- Bruce Buckingham, MD, shared part of a new, online teaching tool about continuous glucose monitoring that is under development and nearing publication. The tool covers continuous glucose monitoring systems from Abbott Diabetes Care, DexCom, and Medtronic Diabetes. Dr. Buckingham used an audience response system to try out questions on various topics associated with CGM, including calibration and dealing with alarms. The audience response was very positive, and Dr. Buckingham lamented that none of the questions were "voted off the island." He jokingly noted that his talk should have been titled, "Are You Smarter Than A Fifth Grader With Type 1 Diabetes?"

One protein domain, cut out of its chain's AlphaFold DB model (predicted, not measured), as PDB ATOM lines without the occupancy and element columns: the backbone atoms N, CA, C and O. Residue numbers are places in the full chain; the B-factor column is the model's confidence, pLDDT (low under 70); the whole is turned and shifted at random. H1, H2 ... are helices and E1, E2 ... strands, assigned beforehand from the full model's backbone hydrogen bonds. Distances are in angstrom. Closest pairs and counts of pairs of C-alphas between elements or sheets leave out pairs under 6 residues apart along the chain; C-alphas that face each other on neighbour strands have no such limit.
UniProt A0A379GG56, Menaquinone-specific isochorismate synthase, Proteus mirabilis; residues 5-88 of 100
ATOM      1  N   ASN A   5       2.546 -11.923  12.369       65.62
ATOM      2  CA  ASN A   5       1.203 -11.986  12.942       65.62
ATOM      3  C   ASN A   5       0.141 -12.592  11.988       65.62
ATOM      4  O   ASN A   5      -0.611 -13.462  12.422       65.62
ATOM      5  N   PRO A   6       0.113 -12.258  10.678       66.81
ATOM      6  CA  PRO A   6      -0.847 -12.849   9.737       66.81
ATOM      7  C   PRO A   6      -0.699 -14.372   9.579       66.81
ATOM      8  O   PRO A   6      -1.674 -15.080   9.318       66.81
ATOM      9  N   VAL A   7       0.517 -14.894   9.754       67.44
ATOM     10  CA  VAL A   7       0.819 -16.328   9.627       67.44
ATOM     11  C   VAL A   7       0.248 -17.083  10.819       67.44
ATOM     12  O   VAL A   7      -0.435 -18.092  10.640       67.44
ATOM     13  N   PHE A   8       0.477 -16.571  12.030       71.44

- Lois Jovanovic, MD, a (if not the) leading expert on diabetes in pregnancy, examined the potential impact of CGM for women with diabetes who want to have a baby in her talk entitled Technology for Monitoring and Managing Pregnancy and Diabetes. To set the stage, Dr. Jovanovic noted that women with type 1 diabetes who receive no special care during pregnancy have babies with a 9% risk of major malformations, while those who receive special diabetes care have babies with just a 2% risk -- the same as the general population. This is incredibly good news for women with type 1, but it does show the importance of rigorous pre-conception diabetes management.